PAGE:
In the first 195 years of our Republic, only one president was impeached. In the last 45 years we would have had two impeachments but for a presidential resignation with a third looming. Two of our last three presidents were elected with only a minority of the popular vote.
We must not be sanguine about these facts. Along with other indicators, such as very low popular approval ratings for Congress, are they troubling signs of a declining legitimacy for our national political institutions with serious implications for our future?
To be sure, this nation has overcome severe challenges to its core institutions in the past, including slavery, Civil War, Depression, two world wars and a cold war. What should be done this time to restore confidence in the strength and integrity of these vital national institutions? Fortunately, we are a resilient, resourceful people living in the most prosperous and powerful nation in history. But remedies and restoration of public trust will not be easy, simple or quick. Following are a few suggestions.
(1) Do not rely on impeachment and removal to save us.
The founding fathers intended to make impeachment and removal difficult, and they succeeded. Even when fully justified, it becomes a heavily politicized process and likely to leave both sides resentful and unconvinced.
(2) Do not rely on the federal government (or any government) to solve our most difficult social, religious and cultural issues.
Government can play only a very limited role in resolving such searingly divisive issues as abortion, the role of religion in public life and sexual preferences and practices. But those issues, so inherently difficult to resolve in any comprehensive and definitive sense, can do great damage to our trust in government.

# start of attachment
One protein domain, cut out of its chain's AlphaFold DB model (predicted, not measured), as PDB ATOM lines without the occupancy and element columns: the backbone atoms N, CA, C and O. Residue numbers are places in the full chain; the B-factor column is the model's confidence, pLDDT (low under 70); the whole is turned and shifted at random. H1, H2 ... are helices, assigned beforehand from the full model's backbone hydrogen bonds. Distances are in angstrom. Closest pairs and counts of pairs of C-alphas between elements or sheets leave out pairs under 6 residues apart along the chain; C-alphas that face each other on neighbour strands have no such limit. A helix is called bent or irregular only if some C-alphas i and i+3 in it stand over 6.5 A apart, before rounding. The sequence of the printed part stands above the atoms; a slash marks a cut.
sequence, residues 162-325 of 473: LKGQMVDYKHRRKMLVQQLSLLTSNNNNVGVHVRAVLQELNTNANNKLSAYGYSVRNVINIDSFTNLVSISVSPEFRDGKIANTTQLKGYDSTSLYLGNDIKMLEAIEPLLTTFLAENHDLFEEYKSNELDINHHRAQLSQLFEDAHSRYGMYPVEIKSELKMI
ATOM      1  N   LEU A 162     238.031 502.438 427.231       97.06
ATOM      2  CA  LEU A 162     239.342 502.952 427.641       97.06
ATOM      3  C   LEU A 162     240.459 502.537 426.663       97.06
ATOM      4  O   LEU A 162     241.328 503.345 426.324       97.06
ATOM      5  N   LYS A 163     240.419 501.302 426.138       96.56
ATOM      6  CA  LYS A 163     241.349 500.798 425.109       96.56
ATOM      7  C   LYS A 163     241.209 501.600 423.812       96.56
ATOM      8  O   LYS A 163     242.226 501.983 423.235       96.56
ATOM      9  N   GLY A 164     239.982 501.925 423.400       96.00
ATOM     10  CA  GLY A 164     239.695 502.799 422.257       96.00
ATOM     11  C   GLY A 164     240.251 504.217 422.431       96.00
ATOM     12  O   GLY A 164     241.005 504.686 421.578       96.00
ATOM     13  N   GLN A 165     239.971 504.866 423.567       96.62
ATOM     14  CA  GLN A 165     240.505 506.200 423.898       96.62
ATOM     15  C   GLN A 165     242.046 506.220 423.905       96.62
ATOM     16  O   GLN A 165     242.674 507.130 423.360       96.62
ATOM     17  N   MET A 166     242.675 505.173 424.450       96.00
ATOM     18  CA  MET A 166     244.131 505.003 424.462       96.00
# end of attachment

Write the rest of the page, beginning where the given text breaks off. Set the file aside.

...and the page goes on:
(3) Do not rely on a narrow range of news media and political commentators for the truth. Be especially critical of social media.
There are always multiple sides to any story. Thoughtful citizens should search, scrutinize and challenge them.
(4) Do not cynically reject all opposing politicians and all politics.
Too many citizens dismiss political corruption on the grounds that “they all do it.” No, they all do not. Politicians certainly can be dishonest and deceitful, but many others realize it is a noble calling and strive to live up to high moral and ethical standards. Yet it will certainly be a self-fulfilling prophecy if we allow politicians to satisfy only our lowest expectations. Demand such traits as intelligence, courage, consistency and honesty, and you are far more likely to get them.
(5) Support political leaders who demonstrate an understanding of the value of diversity.
We are a great nation because we are a diverse nation. We are many peoples, many nationalities, many races, many religions who have united as one people. These are not platitudes; they are truisms.
(6) Support political leaders who are intellectually rigorous and flexible and not ideologically rigid.
Whether the issue is tax reform, economic development, healthcare or environmental protection, we must not succumb to simplistic solutions that satisfy ideological criteria. We must demand solutions based on history, science and rational, empirical analysis.
(7) Support Congress resuming its role as a strong and effective branch of government that is coequal to the president.
This would go a very long way toward restoring credibility and legitimacy to both the legislative and executive branches of our national government.